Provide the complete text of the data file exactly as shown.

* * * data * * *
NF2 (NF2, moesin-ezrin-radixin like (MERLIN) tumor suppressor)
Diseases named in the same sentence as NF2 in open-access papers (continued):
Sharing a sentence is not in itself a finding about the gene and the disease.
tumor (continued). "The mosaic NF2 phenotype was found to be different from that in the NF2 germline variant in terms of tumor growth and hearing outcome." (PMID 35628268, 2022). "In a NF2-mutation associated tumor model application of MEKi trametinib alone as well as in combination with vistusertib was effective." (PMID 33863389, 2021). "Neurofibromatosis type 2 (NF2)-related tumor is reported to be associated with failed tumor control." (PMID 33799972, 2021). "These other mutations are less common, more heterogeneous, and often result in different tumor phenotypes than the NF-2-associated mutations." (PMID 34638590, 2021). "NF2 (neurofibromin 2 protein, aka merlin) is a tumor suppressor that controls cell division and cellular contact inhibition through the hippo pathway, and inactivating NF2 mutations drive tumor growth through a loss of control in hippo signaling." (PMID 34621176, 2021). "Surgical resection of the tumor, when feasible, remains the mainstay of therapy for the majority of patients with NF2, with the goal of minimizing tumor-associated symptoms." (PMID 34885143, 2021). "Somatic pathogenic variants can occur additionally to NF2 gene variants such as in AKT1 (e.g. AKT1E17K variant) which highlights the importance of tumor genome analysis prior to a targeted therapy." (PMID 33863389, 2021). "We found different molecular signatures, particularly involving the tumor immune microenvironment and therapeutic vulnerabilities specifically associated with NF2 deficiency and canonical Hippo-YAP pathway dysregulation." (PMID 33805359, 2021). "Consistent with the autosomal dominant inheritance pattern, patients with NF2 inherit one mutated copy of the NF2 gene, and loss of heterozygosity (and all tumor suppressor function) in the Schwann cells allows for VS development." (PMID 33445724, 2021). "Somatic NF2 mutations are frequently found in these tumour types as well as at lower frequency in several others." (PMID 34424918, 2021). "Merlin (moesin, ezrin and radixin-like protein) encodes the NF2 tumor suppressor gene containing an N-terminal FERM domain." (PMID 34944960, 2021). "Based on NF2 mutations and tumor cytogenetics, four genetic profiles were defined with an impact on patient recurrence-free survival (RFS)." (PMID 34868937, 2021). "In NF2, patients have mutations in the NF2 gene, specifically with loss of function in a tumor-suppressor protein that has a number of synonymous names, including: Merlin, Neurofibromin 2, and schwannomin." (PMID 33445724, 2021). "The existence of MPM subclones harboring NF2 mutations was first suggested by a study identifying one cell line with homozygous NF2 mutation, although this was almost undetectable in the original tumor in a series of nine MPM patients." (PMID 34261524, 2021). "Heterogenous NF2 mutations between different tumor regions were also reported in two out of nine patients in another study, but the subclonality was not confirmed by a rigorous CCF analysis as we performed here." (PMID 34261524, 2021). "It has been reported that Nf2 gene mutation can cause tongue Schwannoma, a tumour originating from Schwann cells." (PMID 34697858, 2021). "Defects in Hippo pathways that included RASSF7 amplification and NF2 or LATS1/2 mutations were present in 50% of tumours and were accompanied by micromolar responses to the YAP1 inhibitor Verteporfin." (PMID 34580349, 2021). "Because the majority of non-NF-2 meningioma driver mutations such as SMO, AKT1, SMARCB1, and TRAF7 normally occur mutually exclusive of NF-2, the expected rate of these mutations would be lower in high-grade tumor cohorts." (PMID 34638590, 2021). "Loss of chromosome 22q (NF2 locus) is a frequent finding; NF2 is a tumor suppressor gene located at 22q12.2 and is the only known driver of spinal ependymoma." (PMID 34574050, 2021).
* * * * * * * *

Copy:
NF2 (NF2, moesin-ezrin-radixin like (MERLIN) tumor suppressor)
Diseases named in the same sentence as NF2 in open-access papers (continued):
Sharing a sentence is not in itself a finding about the gene and the disease.
tumor (continued). "The mosaic NF2 phenotype was found to be different from that in the NF2 germline variant in terms of tumor growth and hearing outcome." (PMID 35628268, 2022). "In a NF2-mutation associated tumor model application of MEKi trametinib alone as well as in combination with vistusertib was effective." (PMID 33863389, 2021). "Neurofibromatosis type 2 (NF2)-related tumor is reported to be associated with failed tumor control." (PMID 33799972, 2021). "These other mutations are less common, more heterogeneous, and often result in different tumor phenotypes than the NF-2-associated mutations." (PMID 34638590, 2021). "NF2 (neurofibromin 2 protein, aka merlin) is a tumor suppressor that controls cell division and cellular contact inhibition through the hippo pathway, and inactivating NF2 mutations drive tumor growth through a loss of control in hippo signaling." (PMID 34621176, 2021). "Surgical resection of the tumor, when feasible, remains the mainstay of therapy for the majority of patients with NF2, with the goal of minimizing tumor-associated symptoms." (PMID 34885143, 2021). "Somatic pathogenic variants can occur additionally to NF2 gene variants such as in AKT1 (e.g. AKT1E17K variant) which highlights the importance of tumor genome analysis prior to a targeted therapy." (PMID 33863389, 2021). "We found different molecular signatures, particularly involving the tumor immune microenvironment and therapeutic vulnerabilities specifically associated with NF2 deficiency and canonical Hippo-YAP pathway dysregulation." (PMID 33805359, 2021). "Consistent with the autosomal dominant inheritance pattern, patients with NF2 inherit one mutated copy of the NF2 gene, and loss of heterozygosity (and all tumor suppressor function) in the Schwann cells allows for VS development." (PMID 33445724, 2021). "Somatic NF2 mutations are frequently found in these tumour types as well as at lower frequency in several others." (PMID 34424918, 2021). "Merlin (moesin, ezrin and radixin-like protein) encodes the NF2 tumor suppressor gene containing an N-terminal FERM domain." (PMID 34944960, 2021). "Based on NF2 mutations and tumor cytogenetics, four genetic profiles were defined with an impact on patient recurrence-free survival (RFS)." (PMID 34868937, 2021). "In NF2, patients have mutations in the NF2 gene, specifically with loss of function in a tumor-suppressor protein that has a number of synonymous names, including: Merlin, Neurofibromin 2, and schwannomin." (PMID 33445724, 2021). "The existence of MPM subclones harboring NF2 mutations was first suggested by a study identifying one cell line with homozygous NF2 mutation, although this was almost undetectable in the original tumor in a series of nine MPM patients." (PMID 34261524, 2021). "Heterogenous NF2 mutations between different tumor regions were also reported in two out of nine patients in another study, but the subclonality was not confirmed by a rigorous CCF analysis as we performed here." (PMID 34261524, 2021). "It has been reported that Nf2 gene mutation can cause tongue Schwannoma, a tumour originating from Schwann cells." (PMID 34697858, 2021). "Defects in Hippo pathways that included RASSF7 amplification and NF2 or LATS1/2 mutations were present in 50% of tumours and were accompanied by micromolar responses to the YAP1 inhibitor Verteporfin." (PMID 34580349, 2021). "Because the majority of non-NF-2 meningioma driver mutations such as SMO, AKT1, SMARCB1, and TRAF7 normally occur mutually exclusive of NF-2, the expected rate of these mutations would be lower in high-grade tumor cohorts." (PMID 34638590, 2021). "Loss of chromosome 22q (NF2 locus) is a frequent finding; NF2 is a tumor suppressor gene located at 22q12.2 and is the only known driver of spinal ependymoma." (PMID 34574050, 2021).